Ensure that your requested capital is enough to handle your start-up costs and reserves to ensure business viability. Minimum of $300K start up capital (with $100K from the team and $200K from outside investors) is required. Up to $600K should be cleared with the instructor. You can request a loan or private equity investment (one or the other) but the plan must be written with the proper audience stated and in mind.
For every start-up the succeeds there are hundreds that run out of cash during the first year causing the demise of the project (Tobak, 2014). H3A founders are in the position to provide the first $100,000 of funding to help start the company. The company is also looking at another $200,000 from our primary investor Professor Anne Hallcom. In addition to the funds provided by the founders and the primary investor, H3A will apply for a $100,000 convertible note to supplement the business plan. The initial debt will provide additional funds as a small business loan. The company’s founders believe the that the total amount of $400,000 will be sufficient to capital to begin providing exceptional service to our patients and provide a significant return on investment for our partner hospitals and providers.
Use of Funds (Alden)
Describe how you plan to use the startup requirements in detail providing a start-up budget which includes all initial capital expenditures, build-out and start-up expenses. The details must be realistic and well researched. Data that does not make sense will cost you points. In other words, if you are starting a restaurant and your remodeling startup costs are $5,000, you would be penalized, since that amount is unrealistic.
Funds raised will be put into immediate use towards any fixed costs and variable costs to begin a new business. These cost include expenses such as creating a Limited Liability Corporation, insurance, office space, furniture and technology. Monthly expenses will also be accounted for such as salaries for the founders, utilities such as telephone servicies and Internet services,
Sales Forecast (Ilham)
Your worksheet work here will be the underpinning of how you create your forecast. Units, dollars and assumptions are critical. All other statements build on these numbers. Create the sales forecast in a narrative based on what your worksheets show you after you have completed them. (Remember, you don’t submit the spreadsheet created using our course financial software, so restate important numbers in the form of charts, tables or excerpts from the SalesProj tab in your spreadsheet.) Your forecast is the description of the units you plan to sell, the services (amount of them) you plan to provide, and your growth projections of these numbers. Document all assumptions, and provide external source information for all assertions.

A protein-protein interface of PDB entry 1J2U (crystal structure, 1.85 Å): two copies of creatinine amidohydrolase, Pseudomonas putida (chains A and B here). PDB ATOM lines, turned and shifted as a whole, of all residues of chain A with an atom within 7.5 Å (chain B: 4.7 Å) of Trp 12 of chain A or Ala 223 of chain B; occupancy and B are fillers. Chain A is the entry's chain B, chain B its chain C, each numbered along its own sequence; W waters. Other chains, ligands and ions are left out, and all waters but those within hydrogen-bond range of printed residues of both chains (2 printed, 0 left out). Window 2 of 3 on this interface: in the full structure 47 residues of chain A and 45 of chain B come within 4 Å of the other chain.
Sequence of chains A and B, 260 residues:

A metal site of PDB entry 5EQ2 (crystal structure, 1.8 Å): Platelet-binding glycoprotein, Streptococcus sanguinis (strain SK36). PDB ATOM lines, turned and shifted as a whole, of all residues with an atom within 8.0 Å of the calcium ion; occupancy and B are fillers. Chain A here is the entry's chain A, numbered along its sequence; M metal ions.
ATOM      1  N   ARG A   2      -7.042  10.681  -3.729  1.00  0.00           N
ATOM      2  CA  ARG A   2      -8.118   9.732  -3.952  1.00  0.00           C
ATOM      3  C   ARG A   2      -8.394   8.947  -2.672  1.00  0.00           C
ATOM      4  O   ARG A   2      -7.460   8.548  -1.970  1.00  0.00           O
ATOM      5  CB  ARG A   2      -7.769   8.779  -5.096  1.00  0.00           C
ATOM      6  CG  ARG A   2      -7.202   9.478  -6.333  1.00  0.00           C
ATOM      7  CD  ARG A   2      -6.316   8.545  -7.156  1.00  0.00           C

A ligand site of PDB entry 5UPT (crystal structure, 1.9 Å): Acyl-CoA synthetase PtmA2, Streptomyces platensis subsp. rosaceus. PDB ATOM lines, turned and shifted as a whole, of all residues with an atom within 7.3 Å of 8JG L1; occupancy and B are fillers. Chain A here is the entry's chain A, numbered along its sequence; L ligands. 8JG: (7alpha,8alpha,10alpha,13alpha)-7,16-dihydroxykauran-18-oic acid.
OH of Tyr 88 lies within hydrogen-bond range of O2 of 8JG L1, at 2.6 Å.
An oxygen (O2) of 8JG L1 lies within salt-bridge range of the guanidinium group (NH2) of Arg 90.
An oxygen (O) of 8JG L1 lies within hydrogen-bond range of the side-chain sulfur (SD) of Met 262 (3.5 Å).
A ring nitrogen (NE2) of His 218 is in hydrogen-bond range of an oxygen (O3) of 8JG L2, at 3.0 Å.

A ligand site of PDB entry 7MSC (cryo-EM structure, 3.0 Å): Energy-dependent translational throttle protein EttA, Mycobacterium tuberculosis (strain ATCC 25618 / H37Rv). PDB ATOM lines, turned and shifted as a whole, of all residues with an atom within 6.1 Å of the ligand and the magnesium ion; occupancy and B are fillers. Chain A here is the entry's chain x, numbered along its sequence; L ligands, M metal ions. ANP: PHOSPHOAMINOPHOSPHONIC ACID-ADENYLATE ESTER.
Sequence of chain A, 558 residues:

Cash Flow (Nikkia)
Because cash is critical in the first year, a monthly cash flow for year 1 is required (place in the appendix.) Remember that cash flow is your solvency check and balance. Summarize your projections by including a yearly cash flow table. Explain how your cash flow will impact the ability of your business to expand, succeed, grow, and support your growth. Provide an annual summary of the cash flow (receipts and disbursements) here. Document all assumptions, and provide source information for all assertions.
Balance Sheet (Ilham)
Provide the end of year 5 balance sheet to show your company’s net worth and financial position at the end of the 5-year plan.
Income Statement (Kameshia)
Your income statement is a narrative explanation of your projected pro-formas. Include the detailed statements in your Appendix, and then list the annual estimates in a table format in your plan. Explain how your income and expenses will contribute to your P&L and your net income. Your growth factor should be shown and explained (justified) as well. Document all assumptions, and provide source information for all assertions.
Break-Even Analysis (Nikkia)
Include a graphical representation that shows when your company will start making a profit.
Valuation After 5 Years (Kameshia)
Calculated at the end of year 5 using one of the models described in the lecture or some other generally accepted valuation method, explained and provided in the plan.
Exit Strategy (John)
Address your early termination plans as well as your vision for the business at the end of year 5. The exit strategy takes into account business Return on Investment (ROI.) It will also look at the rate of return you are offering your investors, if you have them. Private equity, or venture capital projects, should include both in the exit strategy. Lender-based projects do not require a rate of return but should include the ROI. You need to review the lecture in the Financial Plan for various methods of exiting the business.
Tobak, S. (2014, January 31). 9 Reasons Why Most Startups Fail. Retrieved from https://www.entrepreneur.com/article/231129